Full UC Davis Pepper Spray Report Released

Reynoso Task Force Report: "The pepper spraying incident that took place on November 18, 2011 should and could have been prevented."

The full UC Davis pepper spray report was released Wednesday at noon. A presentation of its finding will take place at at 3:30 p.m. 

If you see anything noteworthy in the report (which is 190 pages long), please share in the comments below or email me at justin.cox@patch.com. I'll be combing the text as well, but the community's eyes would be greatly appreciated. 

You can read the full Reynoso Report here. We'll have it uploaded to this article shortly. Here's the introduction:

Our overriding conclusion can be stated briefly and explicitly. The pepper spraying incident that took place on November 18, 2011 should and could have been prevented.

On November 18, 2011, University of California, Davis, police officers used pepper spray on students sitting in a line in the midst of a protest and “occupation” on the campus quad. Viral images of the incident triggered immediate and widespread condemnation of the police action...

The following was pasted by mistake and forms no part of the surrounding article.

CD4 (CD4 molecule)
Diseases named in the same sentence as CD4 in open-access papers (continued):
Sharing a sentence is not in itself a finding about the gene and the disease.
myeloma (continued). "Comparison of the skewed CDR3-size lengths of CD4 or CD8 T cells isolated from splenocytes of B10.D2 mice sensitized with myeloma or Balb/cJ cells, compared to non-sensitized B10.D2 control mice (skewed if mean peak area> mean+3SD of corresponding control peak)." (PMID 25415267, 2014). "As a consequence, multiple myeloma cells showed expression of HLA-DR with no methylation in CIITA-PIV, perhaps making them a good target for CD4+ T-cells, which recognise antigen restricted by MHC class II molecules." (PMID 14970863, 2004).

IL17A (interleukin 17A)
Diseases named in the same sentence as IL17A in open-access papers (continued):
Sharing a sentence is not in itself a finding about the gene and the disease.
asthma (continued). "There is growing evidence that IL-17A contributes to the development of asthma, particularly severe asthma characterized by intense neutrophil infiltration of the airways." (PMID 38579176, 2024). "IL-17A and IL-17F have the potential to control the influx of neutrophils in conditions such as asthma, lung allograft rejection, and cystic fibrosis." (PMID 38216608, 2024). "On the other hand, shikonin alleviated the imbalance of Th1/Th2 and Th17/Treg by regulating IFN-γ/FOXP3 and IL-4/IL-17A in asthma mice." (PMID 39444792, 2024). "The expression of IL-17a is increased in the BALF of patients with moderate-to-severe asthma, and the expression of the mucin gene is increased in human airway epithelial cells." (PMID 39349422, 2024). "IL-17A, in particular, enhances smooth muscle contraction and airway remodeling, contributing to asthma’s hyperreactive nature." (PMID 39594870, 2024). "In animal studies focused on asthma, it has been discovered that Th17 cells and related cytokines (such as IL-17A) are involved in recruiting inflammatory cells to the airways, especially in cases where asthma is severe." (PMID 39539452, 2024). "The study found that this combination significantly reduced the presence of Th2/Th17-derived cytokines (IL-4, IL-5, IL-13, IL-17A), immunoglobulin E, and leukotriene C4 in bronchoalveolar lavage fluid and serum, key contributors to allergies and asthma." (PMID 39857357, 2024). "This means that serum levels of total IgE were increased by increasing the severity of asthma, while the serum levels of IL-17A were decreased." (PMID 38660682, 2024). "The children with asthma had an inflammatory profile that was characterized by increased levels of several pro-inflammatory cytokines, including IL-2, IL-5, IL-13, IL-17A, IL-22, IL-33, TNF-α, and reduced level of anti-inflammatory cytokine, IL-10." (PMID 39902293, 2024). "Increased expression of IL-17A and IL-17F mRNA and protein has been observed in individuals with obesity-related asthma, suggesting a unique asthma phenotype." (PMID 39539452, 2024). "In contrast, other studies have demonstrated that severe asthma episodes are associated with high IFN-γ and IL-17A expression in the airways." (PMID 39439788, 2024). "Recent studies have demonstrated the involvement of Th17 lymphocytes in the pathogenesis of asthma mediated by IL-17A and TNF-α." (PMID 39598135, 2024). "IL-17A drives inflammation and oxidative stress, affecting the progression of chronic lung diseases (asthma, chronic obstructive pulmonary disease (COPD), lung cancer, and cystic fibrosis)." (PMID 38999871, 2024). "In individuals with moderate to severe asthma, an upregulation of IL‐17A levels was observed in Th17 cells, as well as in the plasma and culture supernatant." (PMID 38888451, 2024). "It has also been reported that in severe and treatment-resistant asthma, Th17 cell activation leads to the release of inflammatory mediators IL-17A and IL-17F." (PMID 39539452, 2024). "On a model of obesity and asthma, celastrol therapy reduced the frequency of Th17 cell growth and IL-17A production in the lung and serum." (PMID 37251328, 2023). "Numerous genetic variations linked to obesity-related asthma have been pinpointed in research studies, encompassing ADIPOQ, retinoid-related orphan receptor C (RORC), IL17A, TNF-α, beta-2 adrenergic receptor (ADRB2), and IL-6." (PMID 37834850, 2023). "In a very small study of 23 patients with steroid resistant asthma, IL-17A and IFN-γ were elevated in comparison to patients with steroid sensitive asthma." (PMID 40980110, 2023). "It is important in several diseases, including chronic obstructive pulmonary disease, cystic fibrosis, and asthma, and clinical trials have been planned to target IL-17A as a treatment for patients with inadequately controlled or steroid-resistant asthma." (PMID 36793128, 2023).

To follow today's coverage of the report's release: 

Ian Arnold April 14, 2012 at 11:33 PM
"UCDPD General Order No. 559 provides that pepper spray can be used, but specifically refers to the MK-4 (a smaller canister). Furthermore, the investigation found no evidence that any UCDPD officer had been trained in the use of the larger MK-9. Kroll supported their conclusion that use of pepper spray was not reasonable use of force by stating, “This conclusion is buttressed by the facts that the MK-9 was not an authorized weapon under UCDPD guidelines and that UCDPD officers were not trained in its use.” The Task Force agrees." "The command and leadership structure of the UCDPD is very dysfunctional. Lieutenants refused to follow directives of the Chief. This breakdown is illustrated by the heated exchanges between the Chief and her Lieutenants as to the scope and conduct of the operation and the Chief's apparent concession that her officers will do things their own way and there is nothing she can do about it." So out of control officers in an out of control force acted abhorrently when they used a weapon that wasn't authorized and that they weren't trained to use. Additionally, there was no plan nor justification for the use of any force. Hopefully those who previously defended the UCPD actions here will read the report and acknowledge the facts. So
Ian Arnold April 14, 2012 at 11:36 PM
The three questions that come immediately to mind are these: Who authorized the purchase of the unauthorized weapons? If the Chief can't control her officers, why is she the Chief? If officers won't follow directives of the Chief, why are they still police officers?


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